A federal court on Monday approved a settlement that will allow gay service members discharged because of their homosexuality to receive full severance pay.
The American Civil Liberties Union said that it reached the roughly $2.4 million agreement on behalf of more than 180 service members who signed onto a class action lawsuit who received only 50 percent of their separation pay when the military discharged them. This policy took effect in 1991, two years before “Donâ€™t Ask, Donâ€™t Tell” took effect.
The settlement the ACLU reached with the Pentagon only applies to those discharged before Nov. 10, 2004, because of the statute of limitations.
â€śIt makes no sense to continue to penalize service members who were discharged under a discriminatory statute that has already been repealed,â€ť Joshua Block, staff attorney for the ACLU Lesbian Gay Bisexual Transgender Project, said. â€śThe amount of the pay owed to these veterans is small by military standards, but is hugely significant in acknowledging their service to their country.â€ť
The ACLU in 2010 challenged the policy on behalf of former Air Force Staff Sgt. Richard Collins who was discharged under “Donâ€™t Ask, Donâ€™t Tell” in 2006 after a co-worker at Cannon Air Force Base in New Mexico saw him kiss his boyfriend in their car while they were off-base.
â€śThis means so much to those of us who dedicated ourselves to the military, only to be forced out against our will for being who we are,â€ť Collins said. â€śWe gave all we had to our country, and just wanted the same dignity and respect for our service as any other veterans.â€ť
â€śThere was absolutely no need to subject these service members to a double dose of discrimination by removing them from the armed forces in the first place, and then denying them this small benefit to ease the transition to civilian life,â€ť Laura Schauer Ives, managing attorney for the ACLU of New Mexico, added. â€śThis decision represents a long-delayed justice to these veterans.â€ť
The ACLU announced the settlement hours after President Obama nominated former Nebraska Sen. Chuck Hagel to succeed Defense Secretary Leon Panetta â€” his selection sparked controversy among some advocates who have criticized him for his anti-LGBT voting record on Capitol Hill and for describing James Hormel as â€śopenly, aggressively gayâ€ť during a 1998 newspaper interview about his nomination to become the U.S. ambassador to Luxembourg.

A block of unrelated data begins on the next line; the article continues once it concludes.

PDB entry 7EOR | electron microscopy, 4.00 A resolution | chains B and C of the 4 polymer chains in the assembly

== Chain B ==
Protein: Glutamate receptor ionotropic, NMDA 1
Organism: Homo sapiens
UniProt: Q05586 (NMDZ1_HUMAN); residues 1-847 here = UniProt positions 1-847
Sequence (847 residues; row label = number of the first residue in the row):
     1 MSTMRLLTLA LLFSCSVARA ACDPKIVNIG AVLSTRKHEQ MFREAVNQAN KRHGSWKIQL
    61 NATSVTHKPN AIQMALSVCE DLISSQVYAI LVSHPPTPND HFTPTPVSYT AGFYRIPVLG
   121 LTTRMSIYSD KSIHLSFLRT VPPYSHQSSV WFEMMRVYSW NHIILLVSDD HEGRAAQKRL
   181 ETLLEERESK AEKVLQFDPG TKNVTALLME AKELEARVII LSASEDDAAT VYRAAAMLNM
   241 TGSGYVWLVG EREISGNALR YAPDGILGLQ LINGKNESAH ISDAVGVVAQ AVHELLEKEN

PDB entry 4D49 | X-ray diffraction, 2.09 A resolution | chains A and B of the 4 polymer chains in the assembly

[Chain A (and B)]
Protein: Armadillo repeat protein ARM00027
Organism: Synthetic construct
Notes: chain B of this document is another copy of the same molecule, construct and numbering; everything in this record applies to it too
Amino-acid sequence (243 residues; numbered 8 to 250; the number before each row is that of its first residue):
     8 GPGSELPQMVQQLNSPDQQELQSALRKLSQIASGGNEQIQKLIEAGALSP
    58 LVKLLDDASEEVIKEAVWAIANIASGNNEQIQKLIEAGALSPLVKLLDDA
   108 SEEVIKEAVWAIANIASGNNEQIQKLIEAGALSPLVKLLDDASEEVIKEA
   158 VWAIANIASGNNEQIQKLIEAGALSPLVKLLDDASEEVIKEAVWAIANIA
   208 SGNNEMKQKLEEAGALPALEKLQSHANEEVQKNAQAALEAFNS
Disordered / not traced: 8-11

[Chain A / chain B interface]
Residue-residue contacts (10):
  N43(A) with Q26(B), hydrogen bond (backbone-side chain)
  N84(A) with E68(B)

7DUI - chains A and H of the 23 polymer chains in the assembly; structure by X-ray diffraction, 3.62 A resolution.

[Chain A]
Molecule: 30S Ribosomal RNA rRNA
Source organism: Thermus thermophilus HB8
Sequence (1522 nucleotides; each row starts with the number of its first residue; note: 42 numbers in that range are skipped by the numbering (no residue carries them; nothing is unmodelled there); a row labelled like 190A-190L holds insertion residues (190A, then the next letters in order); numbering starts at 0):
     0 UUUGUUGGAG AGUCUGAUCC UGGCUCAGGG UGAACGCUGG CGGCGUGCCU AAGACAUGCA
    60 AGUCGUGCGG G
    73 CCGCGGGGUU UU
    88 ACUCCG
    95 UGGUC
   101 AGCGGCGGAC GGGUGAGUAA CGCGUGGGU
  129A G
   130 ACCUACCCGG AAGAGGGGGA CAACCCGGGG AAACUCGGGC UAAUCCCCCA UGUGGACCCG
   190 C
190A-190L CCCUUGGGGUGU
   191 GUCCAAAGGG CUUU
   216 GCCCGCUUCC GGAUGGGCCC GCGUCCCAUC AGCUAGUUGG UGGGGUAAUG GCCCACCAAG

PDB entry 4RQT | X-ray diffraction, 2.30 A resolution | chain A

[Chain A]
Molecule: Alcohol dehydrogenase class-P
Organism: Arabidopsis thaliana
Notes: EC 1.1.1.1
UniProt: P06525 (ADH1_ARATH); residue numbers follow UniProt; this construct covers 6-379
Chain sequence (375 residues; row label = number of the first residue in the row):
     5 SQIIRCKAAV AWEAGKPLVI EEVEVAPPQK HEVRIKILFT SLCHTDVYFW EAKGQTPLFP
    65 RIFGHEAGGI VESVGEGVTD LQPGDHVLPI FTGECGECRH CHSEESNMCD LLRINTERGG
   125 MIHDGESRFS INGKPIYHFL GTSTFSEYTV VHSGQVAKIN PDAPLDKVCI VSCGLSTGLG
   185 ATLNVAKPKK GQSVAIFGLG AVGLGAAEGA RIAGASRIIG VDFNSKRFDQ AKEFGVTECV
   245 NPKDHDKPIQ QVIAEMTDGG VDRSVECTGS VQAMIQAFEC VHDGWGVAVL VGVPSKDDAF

Hagel apologized for his comments.
Former chair of the Joint Chiefs of Staff Adm. Mike Mullen and U.S. Marine Corps Commandant Gen. James Amos are among the military commanders who have said the integration of openly gay men and lesbians into the armed forces has gone smoothly since the repeal of â€śDonâ€™t Ask, Donâ€™t Tellâ€ť became official in September 2011.
Problems, however, remain.
Transgender servicemembers remain unable to openly serve, while the Defense of Marriage Act prohibits the military from providing on-base housing, survivor and other spousal benefits to same-sex partners of gay soldiers.
Servicemembers Legal Defense Network in October 2011 filed a federal lawsuit against DOMA on behalf of Chief Warrant Officer Charlie Morgan, a lesbian guardsman with terminal breast cancer who led the Pledge of Allegiance at New Hampshire Gov. Maggie Hassanâ€™s inauguration on Jan. 3, and other gay service members and veterans. The Southern Poverty Law Center last February filed a lawsuit against the U.S. Department of Veteran Affairs on behalf of a disabled veteran from California whose application for spousal benefits for her wife whom she legally married outside Los Angeles before voters in 2008 approved Proposition 8 that banned nuptials for gays and lesbians.
The U.S. Supreme Court is scheduled to hear oral arguments in cases challenging both Prop 8 and DOMA at the end of March.
The Obama administration announced in February 2011 it would no longer defend DOMA, but House Republicans continue to back it.